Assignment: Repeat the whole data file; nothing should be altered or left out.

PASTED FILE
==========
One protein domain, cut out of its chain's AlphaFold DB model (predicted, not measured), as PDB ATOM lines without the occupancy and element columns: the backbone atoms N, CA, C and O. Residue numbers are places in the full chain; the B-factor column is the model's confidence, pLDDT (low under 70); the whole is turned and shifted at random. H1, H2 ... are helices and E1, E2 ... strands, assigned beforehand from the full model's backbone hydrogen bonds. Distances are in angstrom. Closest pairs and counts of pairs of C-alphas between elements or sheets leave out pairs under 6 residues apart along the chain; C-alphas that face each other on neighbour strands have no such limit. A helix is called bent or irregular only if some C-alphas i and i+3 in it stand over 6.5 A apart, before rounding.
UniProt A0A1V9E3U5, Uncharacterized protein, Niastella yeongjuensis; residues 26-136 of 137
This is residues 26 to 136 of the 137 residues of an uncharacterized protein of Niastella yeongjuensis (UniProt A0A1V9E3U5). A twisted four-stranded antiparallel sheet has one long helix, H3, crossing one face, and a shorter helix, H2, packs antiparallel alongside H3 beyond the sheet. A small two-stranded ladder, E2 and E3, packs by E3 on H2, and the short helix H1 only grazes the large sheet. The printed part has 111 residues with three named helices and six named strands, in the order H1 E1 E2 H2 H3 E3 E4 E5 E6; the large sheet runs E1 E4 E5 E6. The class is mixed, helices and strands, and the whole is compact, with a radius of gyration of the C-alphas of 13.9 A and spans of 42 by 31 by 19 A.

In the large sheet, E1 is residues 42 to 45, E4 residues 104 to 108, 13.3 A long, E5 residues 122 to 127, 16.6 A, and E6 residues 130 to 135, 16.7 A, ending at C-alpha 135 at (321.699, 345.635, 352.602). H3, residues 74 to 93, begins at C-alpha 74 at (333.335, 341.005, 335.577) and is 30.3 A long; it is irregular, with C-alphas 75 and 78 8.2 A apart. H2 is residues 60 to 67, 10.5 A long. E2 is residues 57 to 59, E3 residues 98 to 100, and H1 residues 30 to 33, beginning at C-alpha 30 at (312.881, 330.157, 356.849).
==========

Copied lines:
One protein domain, cut out of its chain's AlphaFold DB model (predicted, not measured), as PDB ATOM lines without the occupancy and element columns: the backbone atoms N, CA, C and O. Residue numbers are places in the full chain; the B-factor column is the model's confidence, pLDDT (low under 70); the whole is turned and shifted at random. H1, H2 ... are helices and E1, E2 ... strands, assigned beforehand from the full model's backbone hydrogen bonds. Distances are in angstrom. Closest pairs and counts of pairs of C-alphas between elements or sheets leave out pairs under 6 residues apart along the chain; C-alphas that face each other on neighbour strands have no such limit. A helix is called bent or irregular only if some C-alphas i and i+3 in it stand over 6.5 A apart, before rounding.
UniProt A0A1V9E3U5, Uncharacterized protein, Niastella yeongjuensis; residues 26-136 of 137
This is residues 26 to 136 of the 137 residues of an uncharacterized protein of Niastella yeongjuensis (UniProt A0A1V9E3U5). A twisted four-stranded antiparallel sheet has one long helix, H3, crossing one face, and a shorter helix, H2, packs antiparallel alongside H3 beyond the sheet. A small two-stranded ladder, E2 and E3, packs by E3 on H2, and the short helix H1 only grazes the large sheet. The printed part has 111 residues with three named helices and six named strands, in the order H1 E1 E2 H2 H3 E3 E4 E5 E6; the large sheet runs E1 E4 E5 E6. The class is mixed, helices and strands, and the whole is compact, with a radius of gyration of the C-alphas of 13.9 A and spans of 42 by 31 by 19 A.

In the large sheet, E1 is residues 42 to 45, E4 residues 104 to 108, 13.3 A long, E5 residues 122 to 127, 16.6 A, and E6 residues 130 to 135, 16.7 A, ending at C-alpha 135 at (321.699, 345.635, 352.602). H3, residues 74 to 93, begins at C-alpha 74 at (333.335, 341.005, 335.577) and is 30.3 A long; it is irregular, with C-alphas 75 and 78 8.2 A apart. H2 is residues 60 to 67, 10.5 A long. E2 is residues 57 to 59, E3 residues 98 to 100, and H1 residues 30 to 33, beginning at C-alpha 30 at (312.881, 330.157, 356.849).